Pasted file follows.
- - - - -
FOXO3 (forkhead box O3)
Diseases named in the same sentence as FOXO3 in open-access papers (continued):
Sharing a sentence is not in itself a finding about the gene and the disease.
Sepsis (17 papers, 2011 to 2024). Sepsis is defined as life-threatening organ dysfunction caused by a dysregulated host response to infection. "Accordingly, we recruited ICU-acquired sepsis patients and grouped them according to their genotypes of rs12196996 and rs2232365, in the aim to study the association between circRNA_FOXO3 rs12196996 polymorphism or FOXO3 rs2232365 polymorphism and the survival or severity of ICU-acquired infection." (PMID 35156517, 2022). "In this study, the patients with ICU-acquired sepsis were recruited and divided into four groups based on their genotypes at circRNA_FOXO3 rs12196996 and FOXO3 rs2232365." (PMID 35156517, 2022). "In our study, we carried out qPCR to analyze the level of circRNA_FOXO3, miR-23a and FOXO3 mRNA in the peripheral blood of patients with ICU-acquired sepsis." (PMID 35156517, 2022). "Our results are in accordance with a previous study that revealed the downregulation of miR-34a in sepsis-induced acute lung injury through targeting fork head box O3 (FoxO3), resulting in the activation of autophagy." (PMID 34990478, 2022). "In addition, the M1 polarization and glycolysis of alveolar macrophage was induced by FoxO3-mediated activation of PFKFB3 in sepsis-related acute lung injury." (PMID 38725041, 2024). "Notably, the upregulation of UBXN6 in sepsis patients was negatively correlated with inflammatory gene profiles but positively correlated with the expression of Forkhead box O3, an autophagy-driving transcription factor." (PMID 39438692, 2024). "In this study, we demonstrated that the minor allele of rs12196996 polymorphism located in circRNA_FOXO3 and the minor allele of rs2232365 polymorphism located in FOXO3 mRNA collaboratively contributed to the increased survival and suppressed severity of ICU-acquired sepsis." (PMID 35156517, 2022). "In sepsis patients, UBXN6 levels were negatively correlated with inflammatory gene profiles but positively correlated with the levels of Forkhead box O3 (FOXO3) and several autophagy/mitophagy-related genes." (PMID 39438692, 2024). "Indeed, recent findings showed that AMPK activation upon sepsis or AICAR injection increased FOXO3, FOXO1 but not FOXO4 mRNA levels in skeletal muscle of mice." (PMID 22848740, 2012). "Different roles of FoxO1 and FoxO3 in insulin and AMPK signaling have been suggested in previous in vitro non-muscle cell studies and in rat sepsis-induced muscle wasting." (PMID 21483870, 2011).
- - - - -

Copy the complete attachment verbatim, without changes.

FOXO3 (forkhead box O3)
Diseases named in the same sentence as FOXO3 in open-access papers (continued):
Sharing a sentence is not in itself a finding about the gene and the disease.
Sepsis (17 papers, 2011 to 2024). Sepsis is defined as life-threatening organ dysfunction caused by a dysregulated host response to infection. "Accordingly, we recruited ICU-acquired sepsis patients and grouped them according to their genotypes of rs12196996 and rs2232365, in the aim to study the association between circRNA_FOXO3 rs12196996 polymorphism or FOXO3 rs2232365 polymorphism and the survival or severity of ICU-acquired infection." (PMID 35156517, 2022). "In this study, the patients with ICU-acquired sepsis were recruited and divided into four groups based on their genotypes at circRNA_FOXO3 rs12196996 and FOXO3 rs2232365." (PMID 35156517, 2022). "In our study, we carried out qPCR to analyze the level of circRNA_FOXO3, miR-23a and FOXO3 mRNA in the peripheral blood of patients with ICU-acquired sepsis." (PMID 35156517, 2022). "Our results are in accordance with a previous study that revealed the downregulation of miR-34a in sepsis-induced acute lung injury through targeting fork head box O3 (FoxO3), resulting in the activation of autophagy." (PMID 34990478, 2022). "In addition, the M1 polarization and glycolysis of alveolar macrophage was induced by FoxO3-mediated activation of PFKFB3 in sepsis-related acute lung injury." (PMID 38725041, 2024). "Notably, the upregulation of UBXN6 in sepsis patients was negatively correlated with inflammatory gene profiles but positively correlated with the expression of Forkhead box O3, an autophagy-driving transcription factor." (PMID 39438692, 2024). "In this study, we demonstrated that the minor allele of rs12196996 polymorphism located in circRNA_FOXO3 and the minor allele of rs2232365 polymorphism located in FOXO3 mRNA collaboratively contributed to the increased survival and suppressed severity of ICU-acquired sepsis." (PMID 35156517, 2022). "In sepsis patients, UBXN6 levels were negatively correlated with inflammatory gene profiles but positively correlated with the levels of Forkhead box O3 (FOXO3) and several autophagy/mitophagy-related genes." (PMID 39438692, 2024). "Indeed, recent findings showed that AMPK activation upon sepsis or AICAR injection increased FOXO3, FOXO1 but not FOXO4 mRNA levels in skeletal muscle of mice." (PMID 22848740, 2012). "Different roles of FoxO1 and FoxO3 in insulin and AMPK signaling have been suggested in previous in vitro non-muscle cell studies and in rat sepsis-induced muscle wasting." (PMID 21483870, 2011).